How to Winterize Your Car
Winterizing your car is an annual rite of passage for just about every driver living in a colder climate. As the arctic winds creep down from the north, sub-freezing temperatures, ice, and deteriorating road conditions combine to create hazardous driving conditions. And unless you have prepared your car properly, you may find yourself - quite literally - stuck out in the cold.
Check Your Tire's Tread Depth
Take note, even though 2/32” tread depth is considered the minimum in normal driving conditions, you will need substantially more than this during the winter. For snowy or icy roads, at a minimum, each tire should have a 6/32” deep tread (most new tires start with a 10/32”deep tread). An easy way to check your tread depth is to use the penny test. Place the penny (headfirst) into several of the treads on your tire. If any part of Lincoln's head is covered by the tread, your tire has more than 2/32" of tread. Now flip the penny over – If the top of Lincoln Memorial (the bottom of the memorial should be facing away from the tire) is covered, you have at least 6/32” of tread.
Maintain Your Battery
Your car’s battery can be tricky – Even though it may have performed great all summer, don’t be surprised it if ends up letting you down when the weather turns cold. This is because colder temperatures can reduce your battery’s power by up to fifty percent. A good rule of thumb for batteries over three years of age is to have them tested at the beginning of every winter. Some auto part stores will offer this service free charge. You will also want to test the connection between your battery, cables, and terminal. Begin by gently pulling on the cables to make sure there is no slippage. Next, inspect the terminals for corrosion (this can be detected by looking for the formation of a white, flaky material). If you notice any corrosion, you will need to clean the terminals and the ends of the cables. This can be done by disconnecting the cables and scrubbing the terminals with a mixture of baking soda and water.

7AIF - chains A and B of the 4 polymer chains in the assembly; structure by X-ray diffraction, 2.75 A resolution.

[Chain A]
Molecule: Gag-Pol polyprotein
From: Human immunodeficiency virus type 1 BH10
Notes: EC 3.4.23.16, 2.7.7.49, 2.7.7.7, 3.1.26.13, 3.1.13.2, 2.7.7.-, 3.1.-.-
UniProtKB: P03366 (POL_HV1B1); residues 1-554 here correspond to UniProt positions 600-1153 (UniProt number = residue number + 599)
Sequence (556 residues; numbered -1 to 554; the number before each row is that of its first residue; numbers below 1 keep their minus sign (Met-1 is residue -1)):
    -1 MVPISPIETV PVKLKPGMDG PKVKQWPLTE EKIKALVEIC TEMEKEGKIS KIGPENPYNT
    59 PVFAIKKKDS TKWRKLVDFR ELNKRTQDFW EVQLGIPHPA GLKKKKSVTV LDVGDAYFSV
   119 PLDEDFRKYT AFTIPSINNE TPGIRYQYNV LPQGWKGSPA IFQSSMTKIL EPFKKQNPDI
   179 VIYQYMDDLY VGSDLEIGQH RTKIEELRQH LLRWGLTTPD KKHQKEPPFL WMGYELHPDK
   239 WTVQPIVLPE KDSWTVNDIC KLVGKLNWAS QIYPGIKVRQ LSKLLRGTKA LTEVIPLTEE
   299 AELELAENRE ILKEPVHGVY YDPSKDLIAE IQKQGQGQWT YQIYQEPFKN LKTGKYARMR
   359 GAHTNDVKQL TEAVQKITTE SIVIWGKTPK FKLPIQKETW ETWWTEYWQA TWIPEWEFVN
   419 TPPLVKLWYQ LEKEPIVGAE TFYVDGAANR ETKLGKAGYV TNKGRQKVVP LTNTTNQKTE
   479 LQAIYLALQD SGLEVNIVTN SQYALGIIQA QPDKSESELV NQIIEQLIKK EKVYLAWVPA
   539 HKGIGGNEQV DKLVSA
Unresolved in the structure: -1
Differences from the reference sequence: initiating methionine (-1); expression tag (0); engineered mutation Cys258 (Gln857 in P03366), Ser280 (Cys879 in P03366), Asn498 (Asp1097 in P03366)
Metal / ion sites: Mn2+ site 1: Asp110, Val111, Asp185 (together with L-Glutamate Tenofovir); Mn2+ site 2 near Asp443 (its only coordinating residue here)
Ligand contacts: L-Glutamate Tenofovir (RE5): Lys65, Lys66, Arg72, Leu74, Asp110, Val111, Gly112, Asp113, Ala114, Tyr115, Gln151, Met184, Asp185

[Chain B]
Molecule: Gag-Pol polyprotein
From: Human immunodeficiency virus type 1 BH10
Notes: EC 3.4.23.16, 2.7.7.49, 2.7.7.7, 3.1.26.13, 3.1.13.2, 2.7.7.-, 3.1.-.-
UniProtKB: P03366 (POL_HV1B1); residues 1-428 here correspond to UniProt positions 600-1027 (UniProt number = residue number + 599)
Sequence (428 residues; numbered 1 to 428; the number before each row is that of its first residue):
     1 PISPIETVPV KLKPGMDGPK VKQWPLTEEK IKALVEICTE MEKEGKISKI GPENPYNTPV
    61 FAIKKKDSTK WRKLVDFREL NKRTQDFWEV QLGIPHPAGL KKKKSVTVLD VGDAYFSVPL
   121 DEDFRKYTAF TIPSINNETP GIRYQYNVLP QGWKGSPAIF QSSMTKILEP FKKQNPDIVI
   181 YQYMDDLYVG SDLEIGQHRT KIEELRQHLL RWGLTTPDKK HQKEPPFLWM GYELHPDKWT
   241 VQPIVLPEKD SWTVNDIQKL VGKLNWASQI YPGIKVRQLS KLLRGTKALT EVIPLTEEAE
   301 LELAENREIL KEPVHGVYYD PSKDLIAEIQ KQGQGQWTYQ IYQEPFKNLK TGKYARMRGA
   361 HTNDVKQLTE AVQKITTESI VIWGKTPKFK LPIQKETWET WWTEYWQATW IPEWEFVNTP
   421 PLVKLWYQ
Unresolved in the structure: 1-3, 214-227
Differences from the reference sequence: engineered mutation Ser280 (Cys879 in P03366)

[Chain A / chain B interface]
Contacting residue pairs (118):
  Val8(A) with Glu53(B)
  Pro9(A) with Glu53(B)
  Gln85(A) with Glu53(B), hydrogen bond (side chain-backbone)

Inspect Your Fluids and Cooling System
Fluids that have not been called on for all summer have a way of disappearing when you need them come winter. And sub freezing temperatures can wreak havoc on belts and hoses. To avoid these headaches, make it a point to have your oil, antifreeze, and wiper fluid levels checked at your next oil change. You will also want to thoroughly inspect your belts and hoses for any cracks and leaks. To ensure that your cooling system continues to run properly now is also the time to consider having it flushed. While most systems need to be flushed every two to four years, this can vary. So please check your owner’s manual for details.